« on: November 10, 2014, 11:37:47 AM »
Regarding data, he regenerated it all recently. After the site went down, a lot more data was brought over. I think there is a bug in whatever code brings the data over, because some sensors have wild read noise values and several hundred percent Q.E. I don't believe any of those numbers are valid...I think they are flukes generated by a buggy algorithm.

If so, how then can we trust their QE value of 59% for 7D2? Or for that matter, any sensor listed on that site?

EOS Bodies / Re: Canon 7D Mark II - Finally using Canon's newer fab?
« on: November 10, 2014, 11:23:35 AM »
Higher Q.E. means more photons are collected in a given time span.

Not quite. QE is the number of electrons created per incident photon. If QE > 100%, then more than 1 electron is created per photon.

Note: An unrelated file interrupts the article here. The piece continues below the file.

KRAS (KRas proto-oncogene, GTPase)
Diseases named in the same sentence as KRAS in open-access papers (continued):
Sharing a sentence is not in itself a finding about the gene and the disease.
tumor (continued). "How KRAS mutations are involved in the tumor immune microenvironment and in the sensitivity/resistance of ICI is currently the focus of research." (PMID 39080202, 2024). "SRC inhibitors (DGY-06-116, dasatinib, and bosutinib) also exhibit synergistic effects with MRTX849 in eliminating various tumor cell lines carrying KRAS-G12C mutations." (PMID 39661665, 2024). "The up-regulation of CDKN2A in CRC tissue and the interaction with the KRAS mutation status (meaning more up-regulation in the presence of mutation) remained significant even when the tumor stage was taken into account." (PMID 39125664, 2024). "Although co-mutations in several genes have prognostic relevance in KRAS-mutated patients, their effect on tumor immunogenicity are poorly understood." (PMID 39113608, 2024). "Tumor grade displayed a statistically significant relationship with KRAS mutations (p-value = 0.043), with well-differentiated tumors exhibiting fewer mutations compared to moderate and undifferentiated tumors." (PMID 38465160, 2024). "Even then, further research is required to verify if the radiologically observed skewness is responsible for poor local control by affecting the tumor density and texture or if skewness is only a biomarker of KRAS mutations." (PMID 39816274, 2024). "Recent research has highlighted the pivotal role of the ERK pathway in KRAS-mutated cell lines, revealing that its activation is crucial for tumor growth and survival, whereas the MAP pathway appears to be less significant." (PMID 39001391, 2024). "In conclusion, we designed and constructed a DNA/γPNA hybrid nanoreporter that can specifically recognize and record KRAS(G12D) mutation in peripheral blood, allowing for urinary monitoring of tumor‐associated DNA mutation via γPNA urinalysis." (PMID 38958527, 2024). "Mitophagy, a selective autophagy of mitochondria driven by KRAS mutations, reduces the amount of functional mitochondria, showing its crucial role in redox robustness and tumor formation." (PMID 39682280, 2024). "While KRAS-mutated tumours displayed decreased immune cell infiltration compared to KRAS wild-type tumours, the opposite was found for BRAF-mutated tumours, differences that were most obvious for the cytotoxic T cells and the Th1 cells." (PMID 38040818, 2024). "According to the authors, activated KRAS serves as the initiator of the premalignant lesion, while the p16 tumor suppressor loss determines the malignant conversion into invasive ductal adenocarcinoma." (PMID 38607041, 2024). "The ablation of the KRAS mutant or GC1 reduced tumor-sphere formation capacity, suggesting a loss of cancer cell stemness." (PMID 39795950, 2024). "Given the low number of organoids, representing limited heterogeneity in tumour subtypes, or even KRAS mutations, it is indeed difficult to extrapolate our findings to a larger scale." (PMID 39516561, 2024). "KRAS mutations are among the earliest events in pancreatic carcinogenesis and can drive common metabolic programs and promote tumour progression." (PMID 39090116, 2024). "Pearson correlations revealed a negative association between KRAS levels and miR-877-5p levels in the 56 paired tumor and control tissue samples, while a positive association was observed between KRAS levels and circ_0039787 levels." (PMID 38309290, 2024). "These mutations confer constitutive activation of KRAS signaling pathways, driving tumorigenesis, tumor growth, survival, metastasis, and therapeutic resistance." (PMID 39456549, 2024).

This begs the question: if the D3 has QE of 90%, then why doesn't Sony/Nikon maintain that number for later models (e.g., D4, D800, D610 etc etc)?

EOS Bodies / Re: Canon 7D Mark II - Finally using Canon's newer fab?
« on: November 10, 2014, 02:41:08 AM »
I don't think sensor QE tells us much. Consider the following Nikon camera models:

Camera    QE
D3   90%
D3X   42%
D3s   57%
D4   52%
D4s   52%
D610   51%
D800   56%
D810   47%

EOS Bodies / Re: Canon 7Dii vs Nikon D750 Dynamic Range Test
« on: November 10, 2014, 02:39:02 AM »
From Thom Hogan, a Nikon supporter for decades...

"...The DxOMark Overall Score is one of those faux statistics that attempt to put a lot of test data together with a lot of assumptions and come up with a single representative numeric value....

I’ve written before how the digital camera world has basically followed the old high fidelity world in terms of numbers-oriented marketing and testing. Back in the 70’s and 80’s people got crazy about frequency or power ratings for high fi gear. Yet in the long run, people who listened to the products found that slavish devotion to buying better numbers didn’t actually get them “better sound.” ...